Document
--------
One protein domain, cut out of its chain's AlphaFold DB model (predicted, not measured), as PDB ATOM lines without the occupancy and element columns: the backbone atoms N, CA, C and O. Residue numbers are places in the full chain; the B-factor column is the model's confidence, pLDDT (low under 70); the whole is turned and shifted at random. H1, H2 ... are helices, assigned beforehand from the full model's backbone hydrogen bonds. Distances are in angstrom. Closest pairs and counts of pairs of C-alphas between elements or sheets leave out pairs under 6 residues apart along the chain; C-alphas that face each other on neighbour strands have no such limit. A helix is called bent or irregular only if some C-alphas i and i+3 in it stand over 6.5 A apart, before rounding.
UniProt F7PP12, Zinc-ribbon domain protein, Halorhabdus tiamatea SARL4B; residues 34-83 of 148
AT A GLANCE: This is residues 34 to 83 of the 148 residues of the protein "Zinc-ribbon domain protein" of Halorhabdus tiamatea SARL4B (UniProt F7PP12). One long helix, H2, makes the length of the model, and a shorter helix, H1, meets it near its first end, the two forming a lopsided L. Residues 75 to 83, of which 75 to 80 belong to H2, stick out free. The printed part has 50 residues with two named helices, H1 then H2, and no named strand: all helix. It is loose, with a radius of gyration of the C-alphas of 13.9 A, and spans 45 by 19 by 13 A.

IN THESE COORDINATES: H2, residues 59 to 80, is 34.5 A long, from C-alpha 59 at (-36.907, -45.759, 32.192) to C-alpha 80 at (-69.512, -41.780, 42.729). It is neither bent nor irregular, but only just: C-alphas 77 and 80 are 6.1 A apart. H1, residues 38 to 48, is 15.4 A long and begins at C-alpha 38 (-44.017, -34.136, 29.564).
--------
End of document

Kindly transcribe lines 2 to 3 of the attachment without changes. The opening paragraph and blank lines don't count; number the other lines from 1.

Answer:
AT A GLANCE: This is residues 34 to 83 of the 148 residues of the protein "Zinc-ribbon domain protein" of Halorhabdus tiamatea SARL4B (UniProt F7PP12). One long helix, H2, makes the length of the model, and a shorter helix, H1, meets it near its first end, the two forming a lopsided L. Residues 75 to 83, of which 75 to 80 belong to H2, stick out free. The printed part has 50 residues with two named helices, H1 then H2, and no named strand: all helix. It is loose, with a radius of gyration of the C-alphas of 13.9 A, and spans 45 by 19 by 13 A.

IN THESE COORDINATES: H2, residues 59 to 80, is 34.5 A long, from C-alpha 59 at (-36.907, -45.759, 32.192) to C-alpha 80 at (-69.512, -41.780, 42.729). It is neither bent nor irregular, but only just: C-alphas 77 and 80 are 6.1 A apart. H1, residues 38 to 48, is 15.4 A long and begins at C-alpha 38 (-44.017, -34.136, 29.564).